The great Blog project
2020-01-18

I just had a post a few days ago about how I believe that creating crappy personal projects is a good thing. This is my full relevant story.

Writing the software to run a blog was a big challenge for me. Not because writing the software itself was challenging, but because I kept wasting time on creating the wrong thing. I had a whole list of requirements for the blog website. It had to:

  1. Support markdown for text input.
  2. Allow me to add posts easily, and edit everything about them.
  3. Be secure, without requiring any constant security updates or ongoing maintenance.
  4. Just work. I didn’t want to be constantly fiddling with settings.
  5. Allow me to customize anything about it that I wanted. Colors, themes, etc etc etc.

I knew about github pages existing, but wasn’t sure of the best way to get a whole static site built to host there. Jekyll was the default that they offered, but it seemed too weak to fit most of my needs without lots of customisation. I didn’t want to learn to use static site generators that already existed – they were out there, but they all seemed to need a ton of configuration. So I wrote my own “blog hosting engine”.

The first try

I created (bla) in Winter of 2018.

It was fairly simple, but included a few good features: auth for admin users to write posts, a frontend ui for writing posts, and a way to host content on customisable HTML pages. The biggest downside though, was that this was a Go web-server application. It needed to be running 247 on a server and wasn’t easily scalable. This would be a big problem for me, since I expected occasional spikes in traffic, while normally very minimal regular visitors. This would mean that I’d need to spend a lot of money on a powerful enough server for those unexpected spikes, while it would sit idle for days or weeks without much traffic at all.

The ‘settling’ for something

I ended up abandoning Bla after that realization, and because I found a platform that fit many of my needs: Svbtle. This was a fully managed blog site, very minimalist themed (which I like), and allowed for markdown in the posts. It automatically scaled, and cost me $6.00 per month. Not too bad. But it didn’t check all of my boxes, and I didn’t like how they organized my index page. It was good enough for a while, but eventually I felt unmotivated to really use it.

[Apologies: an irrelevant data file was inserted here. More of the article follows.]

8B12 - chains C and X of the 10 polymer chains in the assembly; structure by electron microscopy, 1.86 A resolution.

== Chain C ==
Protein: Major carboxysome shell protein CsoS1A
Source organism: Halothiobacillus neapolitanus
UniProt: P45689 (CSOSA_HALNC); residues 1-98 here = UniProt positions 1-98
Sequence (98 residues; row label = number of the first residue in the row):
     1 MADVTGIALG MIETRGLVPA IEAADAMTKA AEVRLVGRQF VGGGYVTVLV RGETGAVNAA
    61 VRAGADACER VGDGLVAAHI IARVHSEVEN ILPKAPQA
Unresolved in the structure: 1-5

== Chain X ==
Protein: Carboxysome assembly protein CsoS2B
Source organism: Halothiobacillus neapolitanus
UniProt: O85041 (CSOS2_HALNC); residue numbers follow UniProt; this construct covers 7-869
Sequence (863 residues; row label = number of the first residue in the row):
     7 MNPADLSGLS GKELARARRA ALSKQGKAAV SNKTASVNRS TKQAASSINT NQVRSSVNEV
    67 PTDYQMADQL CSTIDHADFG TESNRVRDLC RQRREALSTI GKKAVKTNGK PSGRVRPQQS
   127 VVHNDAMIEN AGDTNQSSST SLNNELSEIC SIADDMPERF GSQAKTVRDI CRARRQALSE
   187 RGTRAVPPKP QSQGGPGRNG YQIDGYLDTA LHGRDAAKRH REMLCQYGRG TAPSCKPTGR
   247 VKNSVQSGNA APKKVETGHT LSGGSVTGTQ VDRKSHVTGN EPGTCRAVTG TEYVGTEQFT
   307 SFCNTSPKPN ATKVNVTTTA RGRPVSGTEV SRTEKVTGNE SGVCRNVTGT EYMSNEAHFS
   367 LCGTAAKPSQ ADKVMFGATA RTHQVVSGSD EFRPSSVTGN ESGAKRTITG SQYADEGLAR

The pointless projects

I started two or three more projects over the course of the next year, playing around with different technologies. I build a React frontend with a Ruby backend to host the blog. I tried building it all in Ruby using HTML templates. I tried building it all in vanilla Javascript using config files to load all of the pages and extract metadata (SO SLOW!).

I churned through 3 or 4 different pointless projects while I had Svbtle hosting my blog, all the while barely writing new posts and paying them their monthly fee.

The solution

Finally, I figured I’d make my own static site generator. It would be simple to use, easy to template for, and I could host my entire blog on github pages. This allowed me to hit all 5 of my requirements. I also hadn’t written Go in a while, so this was a good way to get back into it.

I wanted the software itself to be very minimal – the MVP that I was creating needed to be small and not be cluttered with anything unnecessary. The name came naturally – Most Minimal Static Site Generator (MMSSG).

You create two html templates. One for the index page, and one to use for each blog post. You can fill them in with whatever sort of website that you want, and you just need a couple of template tags to make it work. The index page needs a tag for where to put the list of posts, and each page needs a tag for the title, date, and post content. That’s it!

This solution works really well for me, and I hope it’ll help you too. The code is all available, with instructions of how to get started at https://github.com/jacobkania/mmssg.

© Jacob Kania